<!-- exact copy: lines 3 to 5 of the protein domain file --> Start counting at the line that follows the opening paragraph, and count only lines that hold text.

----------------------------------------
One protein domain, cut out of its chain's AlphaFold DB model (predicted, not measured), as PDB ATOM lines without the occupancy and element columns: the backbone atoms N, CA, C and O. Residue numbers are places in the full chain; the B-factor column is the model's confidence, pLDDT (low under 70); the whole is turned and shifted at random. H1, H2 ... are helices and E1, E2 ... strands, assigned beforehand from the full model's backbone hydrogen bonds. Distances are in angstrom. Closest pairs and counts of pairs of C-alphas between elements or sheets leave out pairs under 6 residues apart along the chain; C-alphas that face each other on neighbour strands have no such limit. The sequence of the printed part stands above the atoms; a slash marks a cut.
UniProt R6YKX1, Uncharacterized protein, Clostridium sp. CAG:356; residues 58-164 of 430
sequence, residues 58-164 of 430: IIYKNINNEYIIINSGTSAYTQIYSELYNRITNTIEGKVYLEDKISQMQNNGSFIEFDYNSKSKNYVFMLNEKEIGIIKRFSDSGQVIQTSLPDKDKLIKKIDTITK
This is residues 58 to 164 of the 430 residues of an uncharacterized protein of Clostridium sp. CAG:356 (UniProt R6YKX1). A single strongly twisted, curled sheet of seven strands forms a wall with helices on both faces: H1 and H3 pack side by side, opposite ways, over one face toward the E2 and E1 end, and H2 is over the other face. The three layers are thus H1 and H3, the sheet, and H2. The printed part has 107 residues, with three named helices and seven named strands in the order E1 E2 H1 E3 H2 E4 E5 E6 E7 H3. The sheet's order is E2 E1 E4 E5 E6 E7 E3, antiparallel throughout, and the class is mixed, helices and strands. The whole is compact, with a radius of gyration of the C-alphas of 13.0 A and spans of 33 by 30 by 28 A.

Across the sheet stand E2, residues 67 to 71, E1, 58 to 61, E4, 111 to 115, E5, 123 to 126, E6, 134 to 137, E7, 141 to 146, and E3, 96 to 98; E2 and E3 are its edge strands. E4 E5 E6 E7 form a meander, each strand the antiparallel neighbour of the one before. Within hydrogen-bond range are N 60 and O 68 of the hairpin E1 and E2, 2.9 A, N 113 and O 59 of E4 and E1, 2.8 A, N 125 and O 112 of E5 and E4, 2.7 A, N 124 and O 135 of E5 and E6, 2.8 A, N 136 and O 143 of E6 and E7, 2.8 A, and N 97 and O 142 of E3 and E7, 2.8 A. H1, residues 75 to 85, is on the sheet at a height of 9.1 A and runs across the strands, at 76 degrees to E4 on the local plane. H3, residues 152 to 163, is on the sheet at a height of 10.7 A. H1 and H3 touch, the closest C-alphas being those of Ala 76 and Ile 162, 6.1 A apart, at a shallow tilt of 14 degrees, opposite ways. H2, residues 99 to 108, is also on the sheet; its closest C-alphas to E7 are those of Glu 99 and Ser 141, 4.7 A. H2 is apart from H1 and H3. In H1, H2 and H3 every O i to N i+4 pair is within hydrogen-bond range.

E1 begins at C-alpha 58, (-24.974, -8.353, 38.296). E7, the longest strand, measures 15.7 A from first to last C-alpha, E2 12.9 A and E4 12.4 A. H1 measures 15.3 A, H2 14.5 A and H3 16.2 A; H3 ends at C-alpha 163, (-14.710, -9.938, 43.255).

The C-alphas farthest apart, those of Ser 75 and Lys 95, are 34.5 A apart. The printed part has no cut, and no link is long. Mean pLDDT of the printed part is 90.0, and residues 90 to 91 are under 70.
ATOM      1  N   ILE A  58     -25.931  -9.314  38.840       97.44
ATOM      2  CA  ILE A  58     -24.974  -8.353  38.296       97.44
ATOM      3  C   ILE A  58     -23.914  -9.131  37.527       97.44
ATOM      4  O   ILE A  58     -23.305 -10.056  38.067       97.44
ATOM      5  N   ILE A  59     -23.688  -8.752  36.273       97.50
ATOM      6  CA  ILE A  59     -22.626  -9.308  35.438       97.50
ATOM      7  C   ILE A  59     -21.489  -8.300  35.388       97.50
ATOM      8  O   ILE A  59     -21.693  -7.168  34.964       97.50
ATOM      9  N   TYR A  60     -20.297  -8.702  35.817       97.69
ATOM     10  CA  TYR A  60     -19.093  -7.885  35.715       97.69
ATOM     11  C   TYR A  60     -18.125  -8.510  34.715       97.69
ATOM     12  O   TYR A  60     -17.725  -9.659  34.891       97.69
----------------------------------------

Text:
This is residues 58 to 164 of the 430 residues of an uncharacterized protein of Clostridium sp. CAG:356 (UniProt R6YKX1). A single strongly twisted, curled sheet of seven strands forms a wall with helices on both faces: H1 and H3 pack side by side, opposite ways, over one face toward the E2 and E1 end, and H2 is over the other face. The three layers are thus H1 and H3, the sheet, and H2. The printed part has 107 residues, with three named helices and seven named strands in the order E1 E2 H1 E3 H2 E4 E5 E6 E7 H3. The sheet's order is E2 E1 E4 E5 E6 E7 E3, antiparallel throughout, and the class is mixed, helices and strands. The whole is compact, with a radius of gyration of the C-alphas of 13.0 A and spans of 33 by 30 by 28 A.

Across the sheet stand E2, residues 67 to 71, E1, 58 to 61, E4, 111 to 115, E5, 123 to 126, E6, 134 to 137, E7, 141 to 146, and E3, 96 to 98; E2 and E3 are its edge strands. E4 E5 E6 E7 form a meander, each strand the antiparallel neighbour of the one before. Within hydrogen-bond range are N 60 and O 68 of the hairpin E1 and E2, 2.9 A, N 113 and O 59 of E4 and E1, 2.8 A, N 125 and O 112 of E5 and E4, 2.7 A, N 124 and O 135 of E5 and E6, 2.8 A, N 136 and O 143 of E6 and E7, 2.8 A, and N 97 and O 142 of E3 and E7, 2.8 A. H1, residues 75 to 85, is on the sheet at a height of 9.1 A and runs across the strands, at 76 degrees to E4 on the local plane. H3, residues 152 to 163, is on the sheet at a height of 10.7 A. H1 and H3 touch, the closest C-alphas being those of Ala 76 and Ile 162, 6.1 A apart, at a shallow tilt of 14 degrees, opposite ways. H2, residues 99 to 108, is also on the sheet; its closest C-alphas to E7 are those of Glu 99 and Ser 141, 4.7 A. H2 is apart from H1 and H3. In H1, H2 and H3 every O i to N i+4 pair is within hydrogen-bond range.

E1 begins at C-alpha 58, (-24.974, -8.353, 38.296). E7, the longest strand, measures 15.7 A from first to last C-alpha, E2 12.9 A and E4 12.4 A. H1 measures 15.3 A, H2 14.5 A and H3 16.2 A; H3 ends at C-alpha 163, (-14.710, -9.938, 43.255).